British home secretary Theresa May has reversed a decision to grant Chinese artist Ai Weiwei a restricted visa based on his alleged failure to disclose a past criminal conviction. The case sparked fierce criticism: Ai has never been criminally convicted or even charged, and threatened to cancel his trip altogether if the original decision stood. From Alan Travis at The Guardian:
A Home Office spokesman said: “The home secretary was not consulted over the decision to grant Mr Ai a one-month visa. She has reviewed the case and has now instructed Home Office officials to issue a full six-month visa. We have written to Mr Ai apologising for the inconvenience caused.”
The artist is due to visit London in September for his first major institutional exhibition in Britain at the Royal Academy of Arts, whose director has described the original decision as “unspeakably unfortunate”. The landmark solo exhibition has a private preview on 15 September and the truncated visa meant that he would have been able to attend the opening but might not have been able to supervise its installation.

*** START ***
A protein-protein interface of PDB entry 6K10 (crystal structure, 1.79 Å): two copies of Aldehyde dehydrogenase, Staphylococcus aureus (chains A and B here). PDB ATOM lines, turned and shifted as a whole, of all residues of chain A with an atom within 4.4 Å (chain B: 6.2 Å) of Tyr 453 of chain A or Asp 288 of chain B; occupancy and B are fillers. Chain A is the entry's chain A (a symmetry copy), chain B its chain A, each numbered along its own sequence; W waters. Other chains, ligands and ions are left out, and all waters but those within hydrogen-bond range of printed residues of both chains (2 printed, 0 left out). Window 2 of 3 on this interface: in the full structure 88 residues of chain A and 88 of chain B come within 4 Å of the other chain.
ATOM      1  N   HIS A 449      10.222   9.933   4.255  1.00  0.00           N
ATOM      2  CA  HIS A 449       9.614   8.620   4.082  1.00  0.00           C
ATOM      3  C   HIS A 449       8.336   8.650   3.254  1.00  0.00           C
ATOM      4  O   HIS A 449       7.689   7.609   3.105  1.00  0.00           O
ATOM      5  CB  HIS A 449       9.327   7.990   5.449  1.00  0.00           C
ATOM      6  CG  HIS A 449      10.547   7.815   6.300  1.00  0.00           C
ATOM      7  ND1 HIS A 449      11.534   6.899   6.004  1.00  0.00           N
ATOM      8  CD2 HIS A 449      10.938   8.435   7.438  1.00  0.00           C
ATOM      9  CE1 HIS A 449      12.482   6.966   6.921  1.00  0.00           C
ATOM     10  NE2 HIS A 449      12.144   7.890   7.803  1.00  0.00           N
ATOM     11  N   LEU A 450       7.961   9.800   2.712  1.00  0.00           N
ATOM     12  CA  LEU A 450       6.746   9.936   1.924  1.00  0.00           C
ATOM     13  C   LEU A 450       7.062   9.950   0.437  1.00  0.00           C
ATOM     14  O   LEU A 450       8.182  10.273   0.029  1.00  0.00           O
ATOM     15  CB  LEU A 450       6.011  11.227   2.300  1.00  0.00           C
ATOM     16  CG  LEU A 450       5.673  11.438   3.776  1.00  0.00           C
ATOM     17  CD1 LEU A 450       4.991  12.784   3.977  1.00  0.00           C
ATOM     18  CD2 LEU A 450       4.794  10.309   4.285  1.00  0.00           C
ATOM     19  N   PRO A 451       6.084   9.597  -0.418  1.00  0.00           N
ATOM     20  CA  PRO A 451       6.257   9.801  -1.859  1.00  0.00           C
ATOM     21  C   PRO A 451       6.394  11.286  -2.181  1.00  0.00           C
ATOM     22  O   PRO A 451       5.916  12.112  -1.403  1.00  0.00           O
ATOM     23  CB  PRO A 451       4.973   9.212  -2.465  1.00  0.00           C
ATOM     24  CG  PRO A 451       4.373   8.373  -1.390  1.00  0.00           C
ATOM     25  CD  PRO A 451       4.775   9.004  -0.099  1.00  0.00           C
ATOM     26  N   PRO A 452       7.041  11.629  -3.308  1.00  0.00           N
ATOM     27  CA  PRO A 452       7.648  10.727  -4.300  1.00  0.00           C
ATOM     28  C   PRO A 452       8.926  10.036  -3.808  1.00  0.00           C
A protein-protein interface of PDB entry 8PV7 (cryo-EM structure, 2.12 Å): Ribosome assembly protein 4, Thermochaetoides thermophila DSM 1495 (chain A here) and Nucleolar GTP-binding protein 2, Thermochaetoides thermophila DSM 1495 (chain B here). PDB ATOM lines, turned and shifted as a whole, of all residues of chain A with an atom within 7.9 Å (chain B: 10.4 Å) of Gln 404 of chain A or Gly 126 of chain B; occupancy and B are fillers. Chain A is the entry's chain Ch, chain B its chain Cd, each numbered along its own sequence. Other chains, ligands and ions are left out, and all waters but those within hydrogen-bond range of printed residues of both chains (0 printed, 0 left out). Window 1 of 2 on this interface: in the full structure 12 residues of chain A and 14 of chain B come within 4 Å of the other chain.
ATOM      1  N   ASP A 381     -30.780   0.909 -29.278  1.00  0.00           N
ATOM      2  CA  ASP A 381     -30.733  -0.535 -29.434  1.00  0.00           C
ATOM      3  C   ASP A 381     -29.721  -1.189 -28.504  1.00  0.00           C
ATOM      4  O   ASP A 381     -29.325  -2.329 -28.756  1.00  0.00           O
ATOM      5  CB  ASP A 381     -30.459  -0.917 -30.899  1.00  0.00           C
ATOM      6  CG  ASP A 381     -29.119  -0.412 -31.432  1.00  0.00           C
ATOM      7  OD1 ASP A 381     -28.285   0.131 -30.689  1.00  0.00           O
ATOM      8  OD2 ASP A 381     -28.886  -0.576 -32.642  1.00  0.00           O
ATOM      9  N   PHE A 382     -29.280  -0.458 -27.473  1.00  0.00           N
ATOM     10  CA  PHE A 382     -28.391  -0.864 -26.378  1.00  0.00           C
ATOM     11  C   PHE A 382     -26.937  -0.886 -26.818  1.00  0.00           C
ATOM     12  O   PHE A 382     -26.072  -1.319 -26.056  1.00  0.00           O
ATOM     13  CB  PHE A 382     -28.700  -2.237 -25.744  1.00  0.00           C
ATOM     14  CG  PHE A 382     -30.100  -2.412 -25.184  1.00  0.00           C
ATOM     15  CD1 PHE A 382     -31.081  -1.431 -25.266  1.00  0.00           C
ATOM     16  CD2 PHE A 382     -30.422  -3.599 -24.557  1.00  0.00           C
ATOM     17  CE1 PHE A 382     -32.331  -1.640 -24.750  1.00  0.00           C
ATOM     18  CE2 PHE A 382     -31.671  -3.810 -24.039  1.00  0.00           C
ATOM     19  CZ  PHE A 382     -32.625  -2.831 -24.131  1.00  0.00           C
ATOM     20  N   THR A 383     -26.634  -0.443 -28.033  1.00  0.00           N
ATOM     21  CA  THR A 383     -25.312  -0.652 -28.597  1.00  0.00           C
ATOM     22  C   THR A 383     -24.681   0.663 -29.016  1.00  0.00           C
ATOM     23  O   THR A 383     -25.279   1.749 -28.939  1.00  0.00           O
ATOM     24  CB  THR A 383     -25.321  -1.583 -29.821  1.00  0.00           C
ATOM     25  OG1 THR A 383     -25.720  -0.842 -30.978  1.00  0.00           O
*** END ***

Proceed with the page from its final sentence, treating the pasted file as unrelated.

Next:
The 20-day business visitor visa he was granted would have run out just before China’s president, Xi Jinping, is due to start a high-profile state visit in October. [Source]
This “curious, and convenient, coincidence” led to speculation that British authorities were trying to avoid any embarrassment during overlapping visits. Alternatively, immigration officials may genuinely have mistaken Ai’s 81-day detention in 2011 for a prison sentence, or a 2012 tax evasion fine levied against the Fake design company for a criminal verdict against the artist himself. The tax case appeared to be a thinly veiled attack on the artist, but he was not its official target, and the case was civil, not criminal. These distinctions were not always clearly conveyed by media coverage at the time, however. Read more about the case via CDT.